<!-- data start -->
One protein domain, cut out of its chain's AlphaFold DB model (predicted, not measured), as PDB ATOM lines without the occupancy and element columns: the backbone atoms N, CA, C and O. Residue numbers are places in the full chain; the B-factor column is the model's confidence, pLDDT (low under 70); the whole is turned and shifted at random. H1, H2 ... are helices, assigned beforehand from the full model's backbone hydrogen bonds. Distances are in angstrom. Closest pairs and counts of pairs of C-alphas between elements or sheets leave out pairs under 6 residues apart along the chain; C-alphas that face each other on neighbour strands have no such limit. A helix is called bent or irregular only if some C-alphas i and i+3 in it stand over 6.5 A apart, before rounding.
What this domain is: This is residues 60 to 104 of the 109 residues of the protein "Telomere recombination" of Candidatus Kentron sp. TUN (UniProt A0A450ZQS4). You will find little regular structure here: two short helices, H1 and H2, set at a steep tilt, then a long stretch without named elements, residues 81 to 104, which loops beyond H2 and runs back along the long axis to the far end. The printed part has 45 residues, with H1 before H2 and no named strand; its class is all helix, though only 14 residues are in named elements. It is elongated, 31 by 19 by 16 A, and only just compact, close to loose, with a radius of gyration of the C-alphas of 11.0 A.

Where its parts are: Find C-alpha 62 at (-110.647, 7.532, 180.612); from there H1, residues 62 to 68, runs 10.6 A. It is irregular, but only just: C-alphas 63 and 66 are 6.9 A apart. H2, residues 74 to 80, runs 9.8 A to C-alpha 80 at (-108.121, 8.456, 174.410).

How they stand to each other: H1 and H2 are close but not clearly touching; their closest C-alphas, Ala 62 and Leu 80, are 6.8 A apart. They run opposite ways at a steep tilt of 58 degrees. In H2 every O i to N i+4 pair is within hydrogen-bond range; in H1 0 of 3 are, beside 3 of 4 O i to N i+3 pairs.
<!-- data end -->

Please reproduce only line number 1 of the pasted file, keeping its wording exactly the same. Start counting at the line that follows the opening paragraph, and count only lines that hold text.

What this domain is: This is residues 60 to 104 of the 109 residues of the protein "Telomere recombination" of Candidatus Kentron sp. TUN (UniProt A0A450ZQS4). You will find little regular structure here: two short helices, H1 and H2, set at a steep tilt, then a long stretch without named elements, residues 81 to 104, which loops beyond H2 and runs back along the long axis to the far end. The printed part has 45 residues, with H1 before H2 and no named strand; its class is all helix, though only 14 residues are in named elements. It is elongated, 31 by 19 by 16 A, and only just compact, close to loose, with a radius of gyration of the C-alphas of 11.0 A.